December 26, 2022

What exactly is a monthly retainer?

For years, advisory retainers were responsible for the vast majority of my income. They are a fabulous way to deliver high amounts of value on a subscription basis with a relatively low time commitment. I could (should?) probably write an entire book on retainers, and you can read a bunch of articles on the subject here.


The word retainer is used differently by different people. Here’s the definition I use in my coaching program:

A specific type of productized service where you offer your clients 24/7 access to your advice on a subscription basis - typically monthly but sometimes quarterly or even annually. A client asks you a question over an agreed upon channel (e.g., phone, email, Basecamp, Slack, etc) and you answer within an agreed upon time frame (e.g., “within 90 minutes for requests made during business hours, next business day for after hours requests”). Think of it as a hotline to your brain.

Here’s what my retainer is NOT:

Some common questions:

Q: Do you price retainers based on value?

I have value-priced retainers in the past, but I gave it up because it increases the marketing and sales effort. Eventually I switched to a fixed scope productized service that I offer at a published price.

Q: Do you write proposals for retainer engagements?

No, the sales page functioned as the proposal. I’d usually get an email from a prospect, set up a meeting, maybe tweak the offering slightly based on their specific needs (e.g., how much travel, access for additional client contacts, etc).

Q: Do you answer the phone / email / comms outside of normal hours and weekends?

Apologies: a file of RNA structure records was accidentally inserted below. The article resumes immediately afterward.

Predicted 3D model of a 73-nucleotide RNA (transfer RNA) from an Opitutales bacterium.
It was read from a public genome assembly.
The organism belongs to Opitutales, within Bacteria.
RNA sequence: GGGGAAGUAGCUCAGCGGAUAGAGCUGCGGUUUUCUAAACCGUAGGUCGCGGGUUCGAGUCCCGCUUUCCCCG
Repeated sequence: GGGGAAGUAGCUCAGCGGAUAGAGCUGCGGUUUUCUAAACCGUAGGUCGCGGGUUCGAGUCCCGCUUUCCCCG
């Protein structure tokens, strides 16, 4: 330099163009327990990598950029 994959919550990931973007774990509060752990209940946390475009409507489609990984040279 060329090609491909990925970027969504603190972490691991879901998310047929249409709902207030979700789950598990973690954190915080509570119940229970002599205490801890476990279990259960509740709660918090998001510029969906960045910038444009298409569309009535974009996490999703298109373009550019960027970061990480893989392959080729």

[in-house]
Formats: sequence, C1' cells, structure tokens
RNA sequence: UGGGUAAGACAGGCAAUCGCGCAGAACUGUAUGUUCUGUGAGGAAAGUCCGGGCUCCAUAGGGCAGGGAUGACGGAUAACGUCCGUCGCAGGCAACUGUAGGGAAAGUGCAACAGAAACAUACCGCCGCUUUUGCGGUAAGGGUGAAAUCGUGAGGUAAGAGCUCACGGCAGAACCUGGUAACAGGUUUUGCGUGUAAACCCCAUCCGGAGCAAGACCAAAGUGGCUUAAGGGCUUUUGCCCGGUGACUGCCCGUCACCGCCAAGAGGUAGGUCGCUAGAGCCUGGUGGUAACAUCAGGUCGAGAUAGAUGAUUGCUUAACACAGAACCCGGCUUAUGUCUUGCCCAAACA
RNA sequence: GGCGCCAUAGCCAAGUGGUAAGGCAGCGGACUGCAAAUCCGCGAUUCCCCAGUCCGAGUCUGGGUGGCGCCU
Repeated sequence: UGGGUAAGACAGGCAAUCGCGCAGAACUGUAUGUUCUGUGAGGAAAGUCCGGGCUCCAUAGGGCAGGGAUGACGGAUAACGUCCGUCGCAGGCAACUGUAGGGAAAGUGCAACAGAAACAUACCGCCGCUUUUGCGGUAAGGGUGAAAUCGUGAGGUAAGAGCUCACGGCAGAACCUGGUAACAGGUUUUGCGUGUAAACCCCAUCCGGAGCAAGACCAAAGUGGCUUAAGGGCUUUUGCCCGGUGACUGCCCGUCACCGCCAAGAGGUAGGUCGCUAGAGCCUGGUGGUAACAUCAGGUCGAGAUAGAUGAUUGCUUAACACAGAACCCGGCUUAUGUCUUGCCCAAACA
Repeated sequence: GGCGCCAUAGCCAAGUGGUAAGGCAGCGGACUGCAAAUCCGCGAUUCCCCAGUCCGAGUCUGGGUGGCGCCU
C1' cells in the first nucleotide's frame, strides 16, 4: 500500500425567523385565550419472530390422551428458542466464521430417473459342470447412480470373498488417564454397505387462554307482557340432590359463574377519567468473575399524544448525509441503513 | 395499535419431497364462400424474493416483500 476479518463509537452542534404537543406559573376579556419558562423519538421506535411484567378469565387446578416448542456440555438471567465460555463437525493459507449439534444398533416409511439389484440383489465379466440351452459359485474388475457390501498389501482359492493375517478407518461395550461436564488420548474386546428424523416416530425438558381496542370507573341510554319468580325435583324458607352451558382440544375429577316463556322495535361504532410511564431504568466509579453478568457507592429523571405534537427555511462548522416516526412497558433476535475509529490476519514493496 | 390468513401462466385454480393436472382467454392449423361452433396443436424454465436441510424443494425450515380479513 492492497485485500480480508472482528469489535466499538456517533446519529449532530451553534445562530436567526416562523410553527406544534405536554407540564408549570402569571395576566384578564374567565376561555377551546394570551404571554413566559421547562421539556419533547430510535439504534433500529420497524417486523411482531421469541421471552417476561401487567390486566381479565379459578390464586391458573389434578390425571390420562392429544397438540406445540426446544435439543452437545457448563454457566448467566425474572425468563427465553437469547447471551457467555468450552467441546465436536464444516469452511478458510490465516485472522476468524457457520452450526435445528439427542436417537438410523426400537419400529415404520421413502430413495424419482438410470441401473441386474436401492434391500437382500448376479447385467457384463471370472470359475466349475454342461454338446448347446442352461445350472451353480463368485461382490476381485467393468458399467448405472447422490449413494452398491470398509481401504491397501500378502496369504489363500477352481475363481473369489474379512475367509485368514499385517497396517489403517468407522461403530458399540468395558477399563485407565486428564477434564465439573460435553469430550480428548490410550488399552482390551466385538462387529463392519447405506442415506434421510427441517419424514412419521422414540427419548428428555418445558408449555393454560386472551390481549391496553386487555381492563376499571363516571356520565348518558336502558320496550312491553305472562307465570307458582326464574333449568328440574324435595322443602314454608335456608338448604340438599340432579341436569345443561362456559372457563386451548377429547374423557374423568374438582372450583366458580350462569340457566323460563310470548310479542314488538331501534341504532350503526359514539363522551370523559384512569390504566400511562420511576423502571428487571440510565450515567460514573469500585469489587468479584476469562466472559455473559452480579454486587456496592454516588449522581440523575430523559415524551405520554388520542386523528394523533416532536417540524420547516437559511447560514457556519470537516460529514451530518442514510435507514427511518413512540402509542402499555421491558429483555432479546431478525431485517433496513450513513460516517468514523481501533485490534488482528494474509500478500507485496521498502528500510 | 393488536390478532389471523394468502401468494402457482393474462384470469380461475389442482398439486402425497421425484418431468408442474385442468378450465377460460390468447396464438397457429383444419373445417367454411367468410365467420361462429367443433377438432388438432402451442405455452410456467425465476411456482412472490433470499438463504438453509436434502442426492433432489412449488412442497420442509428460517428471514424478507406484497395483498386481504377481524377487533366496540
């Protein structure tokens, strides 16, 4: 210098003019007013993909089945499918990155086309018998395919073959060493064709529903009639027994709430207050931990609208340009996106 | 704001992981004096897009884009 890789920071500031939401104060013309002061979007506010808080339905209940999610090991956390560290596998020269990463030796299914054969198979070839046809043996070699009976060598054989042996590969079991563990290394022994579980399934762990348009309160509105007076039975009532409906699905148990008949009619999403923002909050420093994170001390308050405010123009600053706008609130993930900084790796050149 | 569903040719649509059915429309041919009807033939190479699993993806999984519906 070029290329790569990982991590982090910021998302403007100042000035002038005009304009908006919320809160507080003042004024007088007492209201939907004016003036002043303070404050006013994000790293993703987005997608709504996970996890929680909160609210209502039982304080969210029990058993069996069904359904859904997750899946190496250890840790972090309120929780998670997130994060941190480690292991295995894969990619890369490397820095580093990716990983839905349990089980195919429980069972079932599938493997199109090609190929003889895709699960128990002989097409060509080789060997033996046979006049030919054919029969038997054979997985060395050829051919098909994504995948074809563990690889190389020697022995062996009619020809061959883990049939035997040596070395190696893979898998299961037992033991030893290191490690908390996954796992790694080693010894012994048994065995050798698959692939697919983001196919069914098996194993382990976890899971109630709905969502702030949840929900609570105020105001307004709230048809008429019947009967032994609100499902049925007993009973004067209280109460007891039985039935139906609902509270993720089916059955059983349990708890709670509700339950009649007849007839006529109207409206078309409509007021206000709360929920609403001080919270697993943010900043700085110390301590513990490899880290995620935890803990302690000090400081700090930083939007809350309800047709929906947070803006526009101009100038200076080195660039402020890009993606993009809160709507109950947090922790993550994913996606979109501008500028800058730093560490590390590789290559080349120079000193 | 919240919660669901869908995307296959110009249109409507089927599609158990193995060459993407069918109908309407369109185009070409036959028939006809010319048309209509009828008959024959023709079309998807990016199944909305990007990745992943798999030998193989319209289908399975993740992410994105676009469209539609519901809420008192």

Yes, but it’s extremely rare to get a request outside of business hours. My retainer is only of value to folks who are fairly high up in successful organizations. They typically don’t have time to ping me at night or on weekends.

Q: Do you do dev work for that time or just consultancy?

I explicitly DID NOT author shipping code in a retainer engagement. I might have done a proof of concept to determine feasibility, but that was pretty rare. If deliverables were ever requested, they were usually things like a mobile usability report, a system architecture diagram, an interface teardown, an so on. In short: stuff that doesn’t need to be debugged.

Q: How do you manage it when the client demands too much of your time?

I never once felt overwhelmed in the slightest by a retainer client. I could do two or three of them concurrently. Busy people are busy - they don’t have time to bug me for no good reason. When they have a question, they want an answer pretty quickly. When they don’t, I didn’t hear from them. I’ve had five-figures per month retainer clients go for months at a time without contacting me.

Got any more questions about retainers? Hit reply and let me know :-)